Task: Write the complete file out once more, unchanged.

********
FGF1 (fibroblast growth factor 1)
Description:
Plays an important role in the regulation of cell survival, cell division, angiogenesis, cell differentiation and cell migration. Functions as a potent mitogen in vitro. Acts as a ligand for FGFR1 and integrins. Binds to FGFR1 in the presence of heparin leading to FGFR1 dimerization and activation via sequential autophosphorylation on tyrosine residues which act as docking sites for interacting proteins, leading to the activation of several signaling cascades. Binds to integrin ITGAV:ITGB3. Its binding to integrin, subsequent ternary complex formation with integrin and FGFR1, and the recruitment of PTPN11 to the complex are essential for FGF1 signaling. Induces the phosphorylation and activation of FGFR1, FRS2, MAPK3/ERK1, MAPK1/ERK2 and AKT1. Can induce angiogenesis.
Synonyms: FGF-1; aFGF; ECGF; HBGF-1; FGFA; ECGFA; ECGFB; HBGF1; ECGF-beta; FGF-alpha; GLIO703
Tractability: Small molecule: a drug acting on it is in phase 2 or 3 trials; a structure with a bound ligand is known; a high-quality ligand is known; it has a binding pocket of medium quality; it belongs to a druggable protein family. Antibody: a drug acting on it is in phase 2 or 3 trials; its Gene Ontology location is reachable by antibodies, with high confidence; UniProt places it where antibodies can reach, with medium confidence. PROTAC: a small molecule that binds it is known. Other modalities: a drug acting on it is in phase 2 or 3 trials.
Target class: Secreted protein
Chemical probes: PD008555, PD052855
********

FGF1 (fibroblast growth factor 1)
Description:
Plays an important role in the regulation of cell survival, cell division, angiogenesis, cell differentiation and cell migration. Functions as a potent mitogen in vitro. Acts as a ligand for FGFR1 and integrins. Binds to FGFR1 in the presence of heparin leading to FGFR1 dimerization and activation via sequential autophosphorylation on tyrosine residues which act as docking sites for interacting proteins, leading to the activation of several signaling cascades. Binds to integrin ITGAV:ITGB3. Its binding to integrin, subsequent ternary complex formation with integrin and FGFR1, and the recruitment of PTPN11 to the complex are essential for FGF1 signaling. Induces the phosphorylation and activation of FGFR1, FRS2, MAPK3/ERK1, MAPK1/ERK2 and AKT1. Can induce angiogenesis.
Synonyms: FGF-1; aFGF; ECGF; HBGF-1; FGFA; ECGFA; ECGFB; HBGF1; ECGF-beta; FGF-alpha; GLIO703
Tractability: Small molecule: a drug acting on it is in phase 2 or 3 trials; a structure with a bound ligand is known; a high-quality ligand is known; it has a binding pocket of medium quality; it belongs to a druggable protein family. Antibody: a drug acting on it is in phase 2 or 3 trials; its Gene Ontology location is reachable by antibodies, with high confidence; UniProt places it where antibodies can reach, with medium confidence. PROTAC: a small molecule that binds it is known. Other modalities: a drug acting on it is in phase 2 or 3 trials.
Target class: Secreted protein
Chemical probes: PD008555, PD052855